Learning More About Alzheimer’s

By Jacob Will, VP of Health Services

Alzheimer’s disease, a progressive neurodegenerative disorder, has long been a daunting challenge for both those diagnosed and the medical community. However, recent years have witnessed significant breakthroughs in the understanding of the disease and new treatments. Being a board member of the Oklahoma Chapter of the Alzheimer’s Association, I wanted to share with you some knowledge on
these new treatments.

For decades, the accumulation of amyloid plaques in the brain has been a hallmark feature of Alzheimer’s disease. All previous medications could only treat the symptoms of Alzheimer’s. New treatments aim to target and clear these abnormal protein deposits of beta amyloid. These treatments
work by binding to amyloid plaques and facilitating their removal, potentially slowing down the progression of the disease.

Two such treatments have progressed through Phase 3 trials: Leqembi and Donanemab. Leqembi has already gained FDA approval, and Donanemab has applied for such status. Both
treatments are similar in their attack of beta amyloid and have been shown to slow the progress of Alzheimer’s for around six months.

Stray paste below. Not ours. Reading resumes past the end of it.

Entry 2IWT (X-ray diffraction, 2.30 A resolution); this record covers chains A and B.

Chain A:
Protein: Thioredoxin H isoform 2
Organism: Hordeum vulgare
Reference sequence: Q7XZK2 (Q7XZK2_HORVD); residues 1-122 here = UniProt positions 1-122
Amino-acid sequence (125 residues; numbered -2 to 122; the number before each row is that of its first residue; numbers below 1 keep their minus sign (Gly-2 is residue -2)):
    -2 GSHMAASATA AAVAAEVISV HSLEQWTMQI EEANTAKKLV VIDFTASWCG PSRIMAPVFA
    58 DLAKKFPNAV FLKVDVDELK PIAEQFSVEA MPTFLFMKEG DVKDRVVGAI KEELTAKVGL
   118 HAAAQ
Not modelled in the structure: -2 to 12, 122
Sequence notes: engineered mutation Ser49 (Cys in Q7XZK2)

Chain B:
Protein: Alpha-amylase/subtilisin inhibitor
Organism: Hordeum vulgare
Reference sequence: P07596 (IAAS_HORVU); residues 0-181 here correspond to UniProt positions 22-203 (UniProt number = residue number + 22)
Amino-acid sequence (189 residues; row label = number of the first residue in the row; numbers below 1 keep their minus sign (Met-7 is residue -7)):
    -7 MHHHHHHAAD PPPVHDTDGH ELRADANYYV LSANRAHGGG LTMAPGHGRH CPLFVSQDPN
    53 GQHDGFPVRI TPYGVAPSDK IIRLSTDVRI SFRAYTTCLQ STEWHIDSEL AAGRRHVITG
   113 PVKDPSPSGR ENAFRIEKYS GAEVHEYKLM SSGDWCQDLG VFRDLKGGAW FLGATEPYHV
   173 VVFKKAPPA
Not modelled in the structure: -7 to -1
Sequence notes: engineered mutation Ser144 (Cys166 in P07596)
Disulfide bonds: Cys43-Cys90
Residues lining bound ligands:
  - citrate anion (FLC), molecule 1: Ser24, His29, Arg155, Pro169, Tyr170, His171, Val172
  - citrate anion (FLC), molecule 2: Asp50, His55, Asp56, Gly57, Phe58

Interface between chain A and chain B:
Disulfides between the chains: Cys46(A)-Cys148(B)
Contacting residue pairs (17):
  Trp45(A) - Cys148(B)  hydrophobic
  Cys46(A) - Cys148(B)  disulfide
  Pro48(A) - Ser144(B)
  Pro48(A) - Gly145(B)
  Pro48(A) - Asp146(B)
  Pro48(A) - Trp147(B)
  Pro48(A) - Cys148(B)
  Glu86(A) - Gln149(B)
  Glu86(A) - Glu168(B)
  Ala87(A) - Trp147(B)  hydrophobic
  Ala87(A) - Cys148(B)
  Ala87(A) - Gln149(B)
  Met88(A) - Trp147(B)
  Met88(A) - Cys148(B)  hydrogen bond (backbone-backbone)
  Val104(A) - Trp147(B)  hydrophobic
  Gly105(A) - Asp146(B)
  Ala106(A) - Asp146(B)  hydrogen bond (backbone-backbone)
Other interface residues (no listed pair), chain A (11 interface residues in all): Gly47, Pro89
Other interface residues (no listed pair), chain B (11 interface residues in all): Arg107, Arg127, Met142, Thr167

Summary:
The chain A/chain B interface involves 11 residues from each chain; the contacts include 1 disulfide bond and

Early diagnosis remains crucial for maximizing the effectiveness of these treatments. Improved diagnostic tools and increased awareness of Alzheimer’s disease can help identify cases in their early stages, when interventions are more likely to be effective. Specific blood tests to identify high traces of beta amyloid are in clinical trials as well. Developing a simple blood test to find biomarkers for Alzheimer’s would
drastically cut down the cost and time associated with confirming a diagnosis.

The Tulsa Walk to End Alzheimer’s is one of the largest in the country coming in 6th for funds raised. These donations allow the Alzheimer’s Association to provide 24/7 care and support and advance research toward methods of prevention, treatment, and, hopefully, a cure.

It is important to know that these treatments have been shown to slow progress but not stop it. There is not a cure yet. If you have specific questions about the blood tests, treatments or clinical trials, please contact your primary care physician. In addition, you can research this topic and more
on the Alzheimer’s Association website at www.alz.org. Finally, there is an Alzheimer’s Association Support Group that meets on the Trinity Woods campus. They meet on the 3rd Thursday of the month at 3 p.m. in the Crestwood 3rd floor meeting room. No reservation is needed, and all are welcome.

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